Vets should be removed from small abattoirs as they are a ‘totally unnecessary control’ and do not provide any animal health or welfare benefits, an industry body has claimed.
Norman Bagley, head of policy at the Association of Independent Meat Suppliers (AIMS), made the remarks after campaigners at the Oxford Real Farming Conference called for small abattoirs to receive financial support from Government for the ‘public goods’ they provide.
While Mr Bagley agreed small abattoirs provide the public good of linking producers directly to consumers, he suggested more could be done to deal with the burdensome bureaucracy which had contributed to the closure of one third of plants over the past decade.
According to Mr Bagley, removing vets from small abattoirs – who have only been in place for the past 20 years – would be one such step.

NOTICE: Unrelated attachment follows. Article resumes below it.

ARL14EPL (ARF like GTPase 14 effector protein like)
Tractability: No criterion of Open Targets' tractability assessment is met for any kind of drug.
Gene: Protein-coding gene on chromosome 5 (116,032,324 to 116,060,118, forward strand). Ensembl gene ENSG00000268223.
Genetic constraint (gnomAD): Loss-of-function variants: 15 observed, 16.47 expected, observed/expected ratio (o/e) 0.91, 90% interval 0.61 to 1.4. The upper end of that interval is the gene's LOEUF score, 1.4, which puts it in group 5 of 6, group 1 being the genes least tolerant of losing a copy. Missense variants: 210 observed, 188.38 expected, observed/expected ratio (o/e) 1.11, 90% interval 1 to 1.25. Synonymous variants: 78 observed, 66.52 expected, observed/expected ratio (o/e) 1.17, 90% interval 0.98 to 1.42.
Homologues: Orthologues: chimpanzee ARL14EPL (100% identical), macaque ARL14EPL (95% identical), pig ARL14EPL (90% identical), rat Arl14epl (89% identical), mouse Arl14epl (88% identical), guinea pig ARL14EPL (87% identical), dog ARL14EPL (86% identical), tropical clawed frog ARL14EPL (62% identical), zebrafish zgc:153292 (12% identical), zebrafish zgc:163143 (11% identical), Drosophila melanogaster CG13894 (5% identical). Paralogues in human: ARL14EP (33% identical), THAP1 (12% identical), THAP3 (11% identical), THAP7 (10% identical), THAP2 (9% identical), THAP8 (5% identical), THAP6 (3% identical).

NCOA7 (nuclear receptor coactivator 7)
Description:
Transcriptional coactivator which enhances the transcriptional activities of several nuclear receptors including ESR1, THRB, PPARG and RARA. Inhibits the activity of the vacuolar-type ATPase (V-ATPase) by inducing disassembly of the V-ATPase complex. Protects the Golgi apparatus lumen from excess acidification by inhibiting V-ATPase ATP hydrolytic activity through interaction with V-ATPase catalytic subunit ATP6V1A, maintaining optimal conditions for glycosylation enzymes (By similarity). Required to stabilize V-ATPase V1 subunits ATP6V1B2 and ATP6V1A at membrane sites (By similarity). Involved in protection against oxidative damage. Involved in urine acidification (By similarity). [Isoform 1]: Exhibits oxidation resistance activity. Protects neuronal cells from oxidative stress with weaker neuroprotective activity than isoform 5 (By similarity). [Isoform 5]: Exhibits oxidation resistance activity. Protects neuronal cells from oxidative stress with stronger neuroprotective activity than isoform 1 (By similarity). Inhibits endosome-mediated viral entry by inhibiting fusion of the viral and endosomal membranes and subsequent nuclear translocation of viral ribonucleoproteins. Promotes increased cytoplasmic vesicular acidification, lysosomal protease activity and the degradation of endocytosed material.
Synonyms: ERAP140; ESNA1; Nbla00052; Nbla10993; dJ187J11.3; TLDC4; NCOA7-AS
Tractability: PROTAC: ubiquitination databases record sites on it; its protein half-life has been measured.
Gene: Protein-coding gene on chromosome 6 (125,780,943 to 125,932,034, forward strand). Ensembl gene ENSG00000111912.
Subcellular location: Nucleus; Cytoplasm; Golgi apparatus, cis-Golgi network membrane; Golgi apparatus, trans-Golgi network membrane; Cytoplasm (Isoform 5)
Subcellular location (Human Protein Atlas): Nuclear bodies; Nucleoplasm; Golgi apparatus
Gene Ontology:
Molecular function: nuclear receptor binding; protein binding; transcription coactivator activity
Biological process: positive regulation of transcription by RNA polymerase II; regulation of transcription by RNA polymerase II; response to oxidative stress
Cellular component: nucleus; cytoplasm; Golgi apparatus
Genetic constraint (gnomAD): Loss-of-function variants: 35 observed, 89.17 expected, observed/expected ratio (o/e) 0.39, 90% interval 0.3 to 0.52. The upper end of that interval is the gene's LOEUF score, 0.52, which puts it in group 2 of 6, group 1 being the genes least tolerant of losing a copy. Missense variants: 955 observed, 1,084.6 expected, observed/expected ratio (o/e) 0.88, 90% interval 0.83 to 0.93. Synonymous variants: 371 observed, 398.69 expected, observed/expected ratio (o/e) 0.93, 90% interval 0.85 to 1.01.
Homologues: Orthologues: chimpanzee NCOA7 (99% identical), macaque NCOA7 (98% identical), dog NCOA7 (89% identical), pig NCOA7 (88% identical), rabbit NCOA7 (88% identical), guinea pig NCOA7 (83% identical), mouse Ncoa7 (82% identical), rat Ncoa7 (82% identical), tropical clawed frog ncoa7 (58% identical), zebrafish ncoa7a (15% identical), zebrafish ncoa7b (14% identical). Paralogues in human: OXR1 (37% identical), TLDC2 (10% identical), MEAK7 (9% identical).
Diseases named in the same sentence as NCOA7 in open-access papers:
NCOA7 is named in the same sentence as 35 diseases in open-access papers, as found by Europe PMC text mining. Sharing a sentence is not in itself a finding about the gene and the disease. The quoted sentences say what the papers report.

“Quite simply, vets are not needed in these small plants other than if a plant operator calls in his local vet if he thinks an animal has a problem,” he said.
“Vets confer no benefit to animal health, public health or animal welfare. They are a totally unnecessary control.
“Plant staff should also be able to be trained as inspectors, as in the poultry sector, further reducing bureaucracy at zero risk to public health and animal welfare.”
Mr Bagley went on to suggest a recent law forcing small abattoirs to install CCTV made the presence of a vet at the slaughterhouse even less necessary.
His comments came as Plaid Cymru’s Shadow Rural Affairs Minister Llyr Gruffydd warned a potential new rule barring EU workers earning under £30,000 from entering the UK could bring about a ‘crisis’ in Welsh abattoirs.
The earnings threshold was recommended by the Migration Advisory Committee (MAC), commissioned by the UK Government to put together a blueprint for a post-Brexit immigration system, but has not been accepted by Ministers who are to consult on the matter.
Mr Gruffydd said: “Starting salaries for vets who monitor standards, food safety and animal health and welfare in abattoirs are in the mid-£20,000s, meaning imposing this threshold could jeopardise this vital and specialist section of the workforce.”